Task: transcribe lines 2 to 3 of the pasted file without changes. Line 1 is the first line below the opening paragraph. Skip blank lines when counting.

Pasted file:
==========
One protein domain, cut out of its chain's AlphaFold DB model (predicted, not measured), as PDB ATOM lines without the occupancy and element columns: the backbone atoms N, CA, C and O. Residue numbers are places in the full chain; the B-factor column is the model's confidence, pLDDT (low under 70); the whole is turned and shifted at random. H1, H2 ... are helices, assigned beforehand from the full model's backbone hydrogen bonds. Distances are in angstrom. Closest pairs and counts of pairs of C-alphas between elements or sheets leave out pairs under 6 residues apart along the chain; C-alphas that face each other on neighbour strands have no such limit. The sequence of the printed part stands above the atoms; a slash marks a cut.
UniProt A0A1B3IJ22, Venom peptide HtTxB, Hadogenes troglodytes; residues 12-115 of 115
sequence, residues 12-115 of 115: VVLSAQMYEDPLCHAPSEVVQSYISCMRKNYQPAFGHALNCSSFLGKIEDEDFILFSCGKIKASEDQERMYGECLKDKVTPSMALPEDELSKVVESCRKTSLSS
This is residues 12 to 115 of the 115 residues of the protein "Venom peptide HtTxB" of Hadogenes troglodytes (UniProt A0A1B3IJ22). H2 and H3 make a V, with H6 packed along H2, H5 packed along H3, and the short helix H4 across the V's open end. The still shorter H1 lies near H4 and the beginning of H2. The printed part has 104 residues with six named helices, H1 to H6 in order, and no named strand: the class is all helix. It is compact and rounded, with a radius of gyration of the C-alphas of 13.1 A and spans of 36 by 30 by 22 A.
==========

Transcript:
sequence, residues 12-115 of 115: VVLSAQMYEDPLCHAPSEVVQSYISCMRKNYQPAFGHALNCSSFLGKIEDEDFILFSCGKIKASEDQERMYGECLKDKVTPSMALPEDELSKVVESCRKTSLSS
This is residues 12 to 115 of the 115 residues of the protein "Venom peptide HtTxB" of Hadogenes troglodytes (UniProt A0A1B3IJ22). H2 and H3 make a V, with H6 packed along H2, H5 packed along H3, and the short helix H4 across the V's open end. The still shorter H1 lies near H4 and the beginning of H2. The printed part has 104 residues with six named helices, H1 to H6 in order, and no named strand: the class is all helix. It is compact and rounded, with a radius of gyration of the C-alphas of 13.1 A and spans of 36 by 30 by 22 A.